–  having regard to the Universal Declaration of Human Rights of 1948,

–  having regard to the Geneva Conventions of 1949 and the additional protocols thereto,

–  having regard to the International Covenant on Civil and Political Rights, the International Covenant on Economic, Social and Cultural Rights, the Convention against Torture and Other Cruel, Inhuman or Degrading Treatment or Punishment, the Convention on the Rights of the Child and the Optional Protocol thereto on the Involvement of Children in Armed Conflict, and the Convention on the Prevention and Punishment of the Crime of Genocide, to all of which Syria is a party,

–  having regard to Rule 110(2) and (4) of its Rules of Procedure,

A.  whereas up to 16 May 2013 the Office of the UN High Commissioner for Refugees (UNHCR) had registered a total of 1 523 626 Syrian refugees in neighbouring countries and in North Africa; whereas the total number of refugees, including those unregistered, is assessed as being much higher; whereas according to the UNHCR 7 million Syrians rely on aid, including 3,1 million children, and the number of internally displaced persons (IDPs) was 4,25 million as at 6 May 2013; whereas according to the same sources the number of refugees (including those awaiting registration) present in receiving countries as at 16 May 2013 was as follows: Turkey, 347 815; Lebanon, 474 461; Jordan, 474 405; Iraq, 148 028; Egypt, 68 865; Morocco, Algeria and Libya, 10 052 (registered); whereas thousands of Syrians are fleeing on a daily basis to neighbouring countries and the UNHCR is projecting a total of 3,5 million refugees from Syria by the end of 2013;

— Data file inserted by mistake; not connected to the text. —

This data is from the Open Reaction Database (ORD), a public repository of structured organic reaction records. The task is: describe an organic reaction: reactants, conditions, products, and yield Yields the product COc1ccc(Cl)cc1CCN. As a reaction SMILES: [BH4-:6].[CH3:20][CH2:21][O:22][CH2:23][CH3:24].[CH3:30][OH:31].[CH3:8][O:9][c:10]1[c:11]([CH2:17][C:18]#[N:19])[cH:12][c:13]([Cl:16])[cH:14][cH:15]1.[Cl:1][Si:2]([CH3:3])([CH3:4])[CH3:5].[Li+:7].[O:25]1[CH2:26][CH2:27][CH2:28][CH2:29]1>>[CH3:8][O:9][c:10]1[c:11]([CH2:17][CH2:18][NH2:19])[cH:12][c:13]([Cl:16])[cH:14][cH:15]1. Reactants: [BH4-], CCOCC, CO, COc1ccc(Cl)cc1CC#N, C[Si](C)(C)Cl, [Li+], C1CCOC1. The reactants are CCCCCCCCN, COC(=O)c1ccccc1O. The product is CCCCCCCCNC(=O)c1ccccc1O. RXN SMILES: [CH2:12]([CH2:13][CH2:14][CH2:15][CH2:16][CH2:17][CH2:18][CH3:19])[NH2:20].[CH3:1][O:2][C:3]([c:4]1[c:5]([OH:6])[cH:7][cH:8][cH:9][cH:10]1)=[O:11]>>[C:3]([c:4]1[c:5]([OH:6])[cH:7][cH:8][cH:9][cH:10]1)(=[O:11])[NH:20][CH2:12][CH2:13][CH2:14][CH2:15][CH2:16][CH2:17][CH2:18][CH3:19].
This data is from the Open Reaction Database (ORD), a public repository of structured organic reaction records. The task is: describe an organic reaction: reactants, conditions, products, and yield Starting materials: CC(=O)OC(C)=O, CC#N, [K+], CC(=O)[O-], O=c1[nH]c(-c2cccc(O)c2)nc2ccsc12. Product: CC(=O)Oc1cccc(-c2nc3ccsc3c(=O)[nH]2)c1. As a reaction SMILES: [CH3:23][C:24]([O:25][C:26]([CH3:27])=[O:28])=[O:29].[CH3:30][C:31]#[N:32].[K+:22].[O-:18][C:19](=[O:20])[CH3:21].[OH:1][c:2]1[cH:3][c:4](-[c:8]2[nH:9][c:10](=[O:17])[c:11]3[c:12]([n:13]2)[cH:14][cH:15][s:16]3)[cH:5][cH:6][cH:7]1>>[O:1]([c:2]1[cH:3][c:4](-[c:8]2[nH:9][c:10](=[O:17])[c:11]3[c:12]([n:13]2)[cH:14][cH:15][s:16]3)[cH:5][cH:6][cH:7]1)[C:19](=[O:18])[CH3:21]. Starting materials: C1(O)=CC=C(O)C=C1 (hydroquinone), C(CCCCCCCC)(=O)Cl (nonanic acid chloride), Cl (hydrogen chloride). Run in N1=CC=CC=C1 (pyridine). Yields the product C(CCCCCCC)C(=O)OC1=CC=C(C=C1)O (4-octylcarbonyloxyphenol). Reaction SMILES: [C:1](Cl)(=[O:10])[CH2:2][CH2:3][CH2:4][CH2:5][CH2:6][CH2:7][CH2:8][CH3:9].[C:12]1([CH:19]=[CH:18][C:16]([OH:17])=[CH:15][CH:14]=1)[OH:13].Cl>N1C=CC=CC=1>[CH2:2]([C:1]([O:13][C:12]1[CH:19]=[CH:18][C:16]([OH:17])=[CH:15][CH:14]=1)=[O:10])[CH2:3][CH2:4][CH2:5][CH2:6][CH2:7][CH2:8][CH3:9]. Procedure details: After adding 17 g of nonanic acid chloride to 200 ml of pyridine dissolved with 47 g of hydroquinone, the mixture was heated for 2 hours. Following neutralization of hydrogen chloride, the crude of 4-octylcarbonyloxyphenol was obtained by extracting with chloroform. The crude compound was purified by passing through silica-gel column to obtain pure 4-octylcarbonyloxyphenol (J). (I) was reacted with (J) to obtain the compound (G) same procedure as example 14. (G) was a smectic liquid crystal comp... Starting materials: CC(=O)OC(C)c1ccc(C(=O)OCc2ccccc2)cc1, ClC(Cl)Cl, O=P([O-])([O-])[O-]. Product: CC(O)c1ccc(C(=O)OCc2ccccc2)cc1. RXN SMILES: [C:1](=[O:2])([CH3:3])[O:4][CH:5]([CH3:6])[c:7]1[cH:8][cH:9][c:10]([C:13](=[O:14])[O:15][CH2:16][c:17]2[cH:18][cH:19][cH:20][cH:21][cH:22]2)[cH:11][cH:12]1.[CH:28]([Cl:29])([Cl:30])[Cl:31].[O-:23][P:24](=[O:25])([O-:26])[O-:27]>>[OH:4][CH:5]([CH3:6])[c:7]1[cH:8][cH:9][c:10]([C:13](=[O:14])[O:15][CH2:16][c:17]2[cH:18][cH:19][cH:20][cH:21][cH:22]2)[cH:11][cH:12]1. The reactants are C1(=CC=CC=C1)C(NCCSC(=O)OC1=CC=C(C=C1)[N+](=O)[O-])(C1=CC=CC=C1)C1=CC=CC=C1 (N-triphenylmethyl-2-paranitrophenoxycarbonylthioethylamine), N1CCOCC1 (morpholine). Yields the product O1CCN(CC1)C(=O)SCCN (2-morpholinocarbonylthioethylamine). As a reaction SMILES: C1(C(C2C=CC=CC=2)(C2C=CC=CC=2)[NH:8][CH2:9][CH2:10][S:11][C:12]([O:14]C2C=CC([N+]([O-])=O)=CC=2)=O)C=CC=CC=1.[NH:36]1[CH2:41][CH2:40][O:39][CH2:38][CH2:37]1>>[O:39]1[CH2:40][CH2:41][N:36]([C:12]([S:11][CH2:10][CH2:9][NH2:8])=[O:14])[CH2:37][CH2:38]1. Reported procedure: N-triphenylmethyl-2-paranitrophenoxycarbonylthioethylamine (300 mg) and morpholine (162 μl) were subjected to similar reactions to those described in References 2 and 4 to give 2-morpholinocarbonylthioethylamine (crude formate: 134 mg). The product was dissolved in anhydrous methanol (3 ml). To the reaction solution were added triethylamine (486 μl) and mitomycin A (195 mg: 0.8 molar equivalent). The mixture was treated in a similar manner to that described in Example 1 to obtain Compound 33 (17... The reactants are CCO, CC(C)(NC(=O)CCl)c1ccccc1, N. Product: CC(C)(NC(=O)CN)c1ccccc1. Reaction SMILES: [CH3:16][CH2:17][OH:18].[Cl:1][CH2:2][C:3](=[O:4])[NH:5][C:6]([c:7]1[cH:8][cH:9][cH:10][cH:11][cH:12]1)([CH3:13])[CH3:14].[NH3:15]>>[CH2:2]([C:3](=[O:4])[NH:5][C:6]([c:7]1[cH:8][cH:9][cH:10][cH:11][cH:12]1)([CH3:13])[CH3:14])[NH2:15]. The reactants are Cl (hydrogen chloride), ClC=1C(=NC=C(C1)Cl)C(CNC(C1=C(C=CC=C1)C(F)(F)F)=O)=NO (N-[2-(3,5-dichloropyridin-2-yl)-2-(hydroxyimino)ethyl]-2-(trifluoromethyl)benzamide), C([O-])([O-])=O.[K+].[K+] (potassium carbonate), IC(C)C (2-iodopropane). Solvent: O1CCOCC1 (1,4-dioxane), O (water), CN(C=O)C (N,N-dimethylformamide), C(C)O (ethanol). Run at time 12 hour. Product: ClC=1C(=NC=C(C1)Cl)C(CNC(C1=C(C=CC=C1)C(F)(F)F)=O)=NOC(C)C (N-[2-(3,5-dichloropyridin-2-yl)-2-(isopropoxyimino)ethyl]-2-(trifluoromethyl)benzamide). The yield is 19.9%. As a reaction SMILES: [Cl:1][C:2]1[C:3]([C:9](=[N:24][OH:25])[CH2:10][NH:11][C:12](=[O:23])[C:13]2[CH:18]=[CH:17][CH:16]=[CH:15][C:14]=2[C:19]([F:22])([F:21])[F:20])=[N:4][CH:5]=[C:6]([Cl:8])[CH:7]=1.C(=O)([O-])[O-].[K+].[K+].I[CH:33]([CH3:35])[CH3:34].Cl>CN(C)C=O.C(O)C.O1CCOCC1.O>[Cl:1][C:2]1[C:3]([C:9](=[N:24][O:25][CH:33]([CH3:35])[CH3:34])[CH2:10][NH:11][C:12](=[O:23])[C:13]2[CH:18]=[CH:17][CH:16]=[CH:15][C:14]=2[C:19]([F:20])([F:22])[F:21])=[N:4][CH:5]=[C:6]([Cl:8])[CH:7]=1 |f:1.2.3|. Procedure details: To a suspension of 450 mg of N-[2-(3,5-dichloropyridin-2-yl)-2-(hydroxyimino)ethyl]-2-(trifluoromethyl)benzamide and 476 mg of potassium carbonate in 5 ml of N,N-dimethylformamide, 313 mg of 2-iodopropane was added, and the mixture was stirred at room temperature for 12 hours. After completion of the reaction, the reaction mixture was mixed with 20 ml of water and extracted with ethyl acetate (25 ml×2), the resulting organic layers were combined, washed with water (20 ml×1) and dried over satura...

B.  whereas the number of Syrian refugees and people in need is rising dramatically as the political and humanitarian situation deteriorates each day that the armed conflict continues; whereas not only civilians, but also several former political and military leaders of the regime, as well as ambassadors, have defected to neighbouring countries and beyond; whereas the armed conflict in Syria is a major threat to the fragile security and stability of the region as a whole; whereas the risk of spill-over effects from the armed conflict is in danger of transitioning from being incidental to structural; whereas the EU and the international community cannot afford an additional catastrophe; whereas a pan-regional political, security and humanitarian disaster would overwhelm international response capacity;